Convergence Q&A

Laptop Security

Laptop security definitely qualifies as a convergence topic. Laptop theft continues to be a periodic topic in the news with regard to high-profile losses relating to proprietary or privacy-regulated information. The theft is a physical action — the physical removal of property. The impact to organizations goes far beyond the replacement cost of the laptop, due to the consequences of the information loss.

Staggering Laptop Loss
A recent report from the Ponemon Institute ( discovered that more than 12,000 laptops are lost (not stolen but left behind) per week in U.S. airports. What is more surprising is that out of the 637,000 laptops that are left behind at airports in a year, just 33 percent are reclaimed by their owners. For the majority of the 426,790 unclaimed laptops, airports have no way of contacting their individual or corporate owners. A simple “if found call this number” sticker would enable airports to notify laptop owners.

I’m not recommending the taping of business cards to laptops for obvious security reasons. I’m just pointing out that thousands of companies are unnecessarily losing laptops and the data they contain, when simple measures could facilitate recovery. This situation also means that implementing laptop security is probably far more important than many companies realize.

The report theorizes that some employees report lost laptops as stolen, to avoid embarrassment and possibly being charged or otherwise penalized for the loss. Thus, it is important that policies regarding lost or stolen data devices be crafted with full thought of their possible consequences, to avoid creating a conflict that pits self-interest against corporate security interest.

Many organizations do not yet have a strong laptop and PDA phone security program. Today there is no reason to take chances with company data, given the technologies are available at reasonable costs.
I remember when one of my consulting colleagues enabled the police recovery of a brand new laptop purchased for a senior executive. It was recovered by the police within 24 hours of its theft, and the insider thief arrested, because the consultant had the client install LoJack for Laptops from Absolute Software, available from many sources including, Dell and Amazon.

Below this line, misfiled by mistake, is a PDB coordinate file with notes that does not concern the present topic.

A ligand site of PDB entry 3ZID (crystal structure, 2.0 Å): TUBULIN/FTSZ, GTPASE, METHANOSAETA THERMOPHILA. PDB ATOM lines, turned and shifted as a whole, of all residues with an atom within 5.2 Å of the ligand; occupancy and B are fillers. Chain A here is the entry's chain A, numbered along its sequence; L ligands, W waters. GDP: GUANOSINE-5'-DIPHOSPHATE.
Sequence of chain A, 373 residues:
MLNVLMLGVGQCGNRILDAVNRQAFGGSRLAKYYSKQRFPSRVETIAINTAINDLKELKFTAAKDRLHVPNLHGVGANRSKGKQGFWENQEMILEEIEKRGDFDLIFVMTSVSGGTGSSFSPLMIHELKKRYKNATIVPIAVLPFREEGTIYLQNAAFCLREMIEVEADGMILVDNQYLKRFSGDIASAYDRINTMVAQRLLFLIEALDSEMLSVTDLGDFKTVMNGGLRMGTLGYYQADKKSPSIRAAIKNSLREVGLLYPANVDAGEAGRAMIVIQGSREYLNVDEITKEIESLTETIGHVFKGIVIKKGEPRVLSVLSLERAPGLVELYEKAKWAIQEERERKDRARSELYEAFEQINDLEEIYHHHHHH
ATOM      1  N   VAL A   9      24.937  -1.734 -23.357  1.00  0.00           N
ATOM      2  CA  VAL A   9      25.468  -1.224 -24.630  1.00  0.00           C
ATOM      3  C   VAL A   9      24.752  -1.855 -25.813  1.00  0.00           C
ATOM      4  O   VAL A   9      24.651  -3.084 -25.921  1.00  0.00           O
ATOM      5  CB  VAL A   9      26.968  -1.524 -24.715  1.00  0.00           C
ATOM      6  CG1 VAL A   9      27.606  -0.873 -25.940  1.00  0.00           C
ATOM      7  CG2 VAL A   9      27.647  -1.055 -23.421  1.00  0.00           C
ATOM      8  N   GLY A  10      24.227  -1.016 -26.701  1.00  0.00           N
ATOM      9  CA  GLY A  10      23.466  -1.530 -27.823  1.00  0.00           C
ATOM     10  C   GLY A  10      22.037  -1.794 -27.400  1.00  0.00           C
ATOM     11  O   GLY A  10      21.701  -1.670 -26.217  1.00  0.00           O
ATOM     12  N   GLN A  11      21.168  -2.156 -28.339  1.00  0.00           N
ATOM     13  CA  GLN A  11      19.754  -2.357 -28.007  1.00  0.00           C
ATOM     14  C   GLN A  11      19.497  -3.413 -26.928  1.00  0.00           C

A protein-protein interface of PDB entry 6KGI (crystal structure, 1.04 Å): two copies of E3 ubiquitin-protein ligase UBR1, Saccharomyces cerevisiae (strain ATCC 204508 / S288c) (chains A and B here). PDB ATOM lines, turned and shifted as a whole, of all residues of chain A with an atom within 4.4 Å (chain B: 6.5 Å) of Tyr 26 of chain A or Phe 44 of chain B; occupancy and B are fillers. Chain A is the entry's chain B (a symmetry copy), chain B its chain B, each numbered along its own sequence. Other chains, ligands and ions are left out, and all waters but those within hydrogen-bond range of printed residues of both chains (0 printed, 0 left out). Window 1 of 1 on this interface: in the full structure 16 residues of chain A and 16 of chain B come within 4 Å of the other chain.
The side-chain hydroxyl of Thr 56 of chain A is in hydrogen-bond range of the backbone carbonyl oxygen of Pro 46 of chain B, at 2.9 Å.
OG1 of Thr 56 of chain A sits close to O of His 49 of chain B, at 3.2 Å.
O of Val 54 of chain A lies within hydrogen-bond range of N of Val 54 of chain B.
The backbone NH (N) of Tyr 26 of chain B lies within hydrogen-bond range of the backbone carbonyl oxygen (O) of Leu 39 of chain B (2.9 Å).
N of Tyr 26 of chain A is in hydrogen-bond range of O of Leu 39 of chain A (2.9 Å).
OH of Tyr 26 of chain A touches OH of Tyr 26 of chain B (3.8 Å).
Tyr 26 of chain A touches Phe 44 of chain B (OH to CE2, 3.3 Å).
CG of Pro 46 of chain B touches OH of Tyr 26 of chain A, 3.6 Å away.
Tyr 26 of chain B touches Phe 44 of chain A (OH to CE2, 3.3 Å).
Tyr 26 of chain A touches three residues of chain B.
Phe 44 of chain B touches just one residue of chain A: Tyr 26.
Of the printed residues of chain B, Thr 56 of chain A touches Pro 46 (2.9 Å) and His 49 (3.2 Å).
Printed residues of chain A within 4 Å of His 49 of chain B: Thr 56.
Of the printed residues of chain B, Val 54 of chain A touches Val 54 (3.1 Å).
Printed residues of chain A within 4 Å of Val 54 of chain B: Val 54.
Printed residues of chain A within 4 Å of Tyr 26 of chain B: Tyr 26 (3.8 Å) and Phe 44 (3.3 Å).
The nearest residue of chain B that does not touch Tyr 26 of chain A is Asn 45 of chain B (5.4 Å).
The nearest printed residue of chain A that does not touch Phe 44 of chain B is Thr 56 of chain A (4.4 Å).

Q: Who addresses laptop security in your organization, physical security or IT?


 The IT department handles the configuration of laptops from an approved company disk image, which includes anti-virus and related security software. Investigation of laptop theft from on site is handled by the (physical) security department. For overseas travel, executives and sales personnel sign out special laptops that have no data on it, and which are checked for malware after they return. By policy, no sensitive data is to be stored on the laptops, but I think some of our people are more lax with that when traveling domestically using their personal laptop.
— Security manager, global high-tech company


 Many of our personnel use their own personal laptops when traveling or working from home. The IT department checks the laptops initially to make sure that Windows is being updated, and that the anti-virus software is up to date. Network access is provided for a specified interval and then expires until the laptops are checked again. We are a small company with only a few dozen people who have laptop access to the network. IT seems to be on top of this pretty well.
— Security manager, U.S. manufacturing company


 We are a private school whose teachers and some administrative staff have laptop and PDA access to our systems. We have the ability to wipe a PDA phone or laptop when it is turned on after a loss. I can’t imagine not having that kind of control over critical data.
— CISO, private secondary school


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